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The Connection Between Diet And Fatigue

The Connection Between Diet and Fatigue

You are what you eat, the old saying goes. So, if your diet is structured around junk food, what does that make you? Due to ill-advised dietary habits, many people often experience lower energy levels, mood swings, reduced mental agility and even brain fog. If not heeded timely, these conditions may become a rather obnoxious daily nuisance and before you know it, you may find yourself nodding off at work or taking an afternoon nap even though you never had the urge for it before.

WHO states that proper nutrition combined with regular workouts and adequate rest times can considerably lower the risk of chronic diseases such as persisting fatigue, diabetes, cardiovascular problems, osteoporosis and cancer. But do you truly know what proper nutrition means, and how it impacts your energy levels and health as a whole?

Proteins

Proteins participate in the buildup of all tissues in the body, from muscles, bones and internal organs to nails, hair and skin. A diet low in protein hinders the normal functioning and development of tissues, leading to fatigue, overall weakness, muscle loss, proneness to infections, brain fog and in extreme cases even shock and death.  To keep exhaustion at bay, include tofu, legumes, lean meat and dairy products in your everyday diet – you will certainly feel the difference waking up each day thoroughly recharged.

Vitamins and minerals

Minerals and vitamins are micronutrients that regulate LDL cholesterol and blood sugar levels and promote bone growth, muscle functioning, buildup of blood and cells and a range of other bodily processes, ensuring good health and normal sleep cycles. If your diet is lacking in vitamins and minerals, you are in for anemia, chronic fatigue, osteoporosis, dental problems, cardiovascular diseases and hormonal imbalance. If you cannot meet the RDA, try supplementing with quality formulas (you can find out more about the best options here) for optimal health and stable energy levels throughout the day.

The Connection Between Diet and Fatigue2

Complex carbs

We often hear it said that carb intake should be monitored carefully to avoid diabetes, obesity, physical sluggishness and heart disease, but not all carbs are in fact bad. Simple sugars, or monosaccharides, found in most processed foods such as refined sugar, candies and comfort food provide a quick energy fix but they can disturb insulin levels, and their effects wane quickly. Complex carbs, on the other hand, provide lasting energy and keep cravings at bay, so look for these in legumes, potatoes, brown rice, grains and starchy veggies if you want to avoid fatigue, depression and a host of other health problems that may upset your normal daily functioning.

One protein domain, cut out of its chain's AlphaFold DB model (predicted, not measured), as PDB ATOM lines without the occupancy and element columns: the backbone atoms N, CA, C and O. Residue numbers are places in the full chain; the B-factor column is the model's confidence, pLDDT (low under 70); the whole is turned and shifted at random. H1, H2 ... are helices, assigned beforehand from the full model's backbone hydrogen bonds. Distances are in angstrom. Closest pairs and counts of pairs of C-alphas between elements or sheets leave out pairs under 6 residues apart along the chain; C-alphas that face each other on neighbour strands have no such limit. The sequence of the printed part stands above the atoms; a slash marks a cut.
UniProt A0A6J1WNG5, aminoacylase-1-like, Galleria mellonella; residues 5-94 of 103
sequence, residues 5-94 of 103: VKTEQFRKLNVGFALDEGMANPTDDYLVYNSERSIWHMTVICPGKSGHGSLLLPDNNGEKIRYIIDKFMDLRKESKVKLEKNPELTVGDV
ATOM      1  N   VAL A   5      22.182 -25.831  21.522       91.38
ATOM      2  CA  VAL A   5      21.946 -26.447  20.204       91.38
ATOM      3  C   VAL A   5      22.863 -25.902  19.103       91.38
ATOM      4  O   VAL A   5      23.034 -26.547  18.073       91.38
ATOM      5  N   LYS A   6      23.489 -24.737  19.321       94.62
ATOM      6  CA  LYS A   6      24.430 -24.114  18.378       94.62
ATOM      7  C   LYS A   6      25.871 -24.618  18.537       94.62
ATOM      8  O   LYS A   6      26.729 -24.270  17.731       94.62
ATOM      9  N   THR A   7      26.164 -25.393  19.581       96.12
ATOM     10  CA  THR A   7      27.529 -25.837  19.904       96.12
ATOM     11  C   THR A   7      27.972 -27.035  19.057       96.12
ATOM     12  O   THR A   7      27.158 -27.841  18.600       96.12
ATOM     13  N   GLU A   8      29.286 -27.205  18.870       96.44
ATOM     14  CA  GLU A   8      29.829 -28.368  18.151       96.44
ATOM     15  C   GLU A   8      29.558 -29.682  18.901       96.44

Hydration

The average H2O intake for an adult with a sedentary lifestyle totals 2-2.5 liters a day, but the figures go up for people actively working out, breastfeeding women and population living in hot climate areas. Without a sufficient intake of fluids, your body will not be able to complete the fundamental organic processes normally, which can hinder blood flow, brain functions, heart rate and exchange of matter in the organs. Because of low daily liquid intake, you may experience fatigue, constipation and memory problems, so do remember to take a glass of water now and again, just to stay on the safe – and the vigorous – side.

Chronic fatigue is the common side-effect of prolonged periods of strenuous physical activity or increased stress, but even if you do not strain yourself to excess regularly, a diet lacking in vital nutrients will take its toll on your stamina eventually. Do not wait for the persisting drowsiness to come knocking on your door – you can avoid fatigue easily by structuring your diet around healthy options such as fresh vegetables, lean meats, dairy products, sufficient H2O intake and quality supplements.

 

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